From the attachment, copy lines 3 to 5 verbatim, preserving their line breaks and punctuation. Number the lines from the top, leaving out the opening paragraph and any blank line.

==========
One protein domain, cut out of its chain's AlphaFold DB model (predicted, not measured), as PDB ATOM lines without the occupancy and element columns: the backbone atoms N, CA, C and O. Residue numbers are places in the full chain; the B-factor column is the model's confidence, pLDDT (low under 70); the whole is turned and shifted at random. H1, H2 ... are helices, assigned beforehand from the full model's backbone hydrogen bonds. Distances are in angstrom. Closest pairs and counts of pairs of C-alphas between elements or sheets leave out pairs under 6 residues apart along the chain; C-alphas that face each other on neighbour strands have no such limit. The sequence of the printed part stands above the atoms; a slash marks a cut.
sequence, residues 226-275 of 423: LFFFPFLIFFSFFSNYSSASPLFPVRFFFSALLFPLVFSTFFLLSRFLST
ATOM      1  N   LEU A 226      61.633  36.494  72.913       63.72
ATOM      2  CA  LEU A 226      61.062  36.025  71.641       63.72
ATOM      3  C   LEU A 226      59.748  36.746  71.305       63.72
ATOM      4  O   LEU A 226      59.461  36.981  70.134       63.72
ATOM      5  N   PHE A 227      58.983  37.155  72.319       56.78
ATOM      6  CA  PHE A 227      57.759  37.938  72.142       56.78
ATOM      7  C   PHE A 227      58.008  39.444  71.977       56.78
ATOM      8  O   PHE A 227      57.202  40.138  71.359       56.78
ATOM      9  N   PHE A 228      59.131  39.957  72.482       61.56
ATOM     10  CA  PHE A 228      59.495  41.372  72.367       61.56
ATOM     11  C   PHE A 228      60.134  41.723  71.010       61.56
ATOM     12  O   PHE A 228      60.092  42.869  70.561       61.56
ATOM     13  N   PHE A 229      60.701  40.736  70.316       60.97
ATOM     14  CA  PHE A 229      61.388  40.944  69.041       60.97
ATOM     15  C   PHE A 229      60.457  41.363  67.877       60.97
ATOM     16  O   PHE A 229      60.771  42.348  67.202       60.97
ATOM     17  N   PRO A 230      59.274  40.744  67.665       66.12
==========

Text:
ATOM      2  CA  LEU A 226      61.062  36.025  71.641       63.72
ATOM      3  C   LEU A 226      59.748  36.746  71.305       63.72
ATOM      4  O   LEU A 226      59.461  36.981  70.134       63.72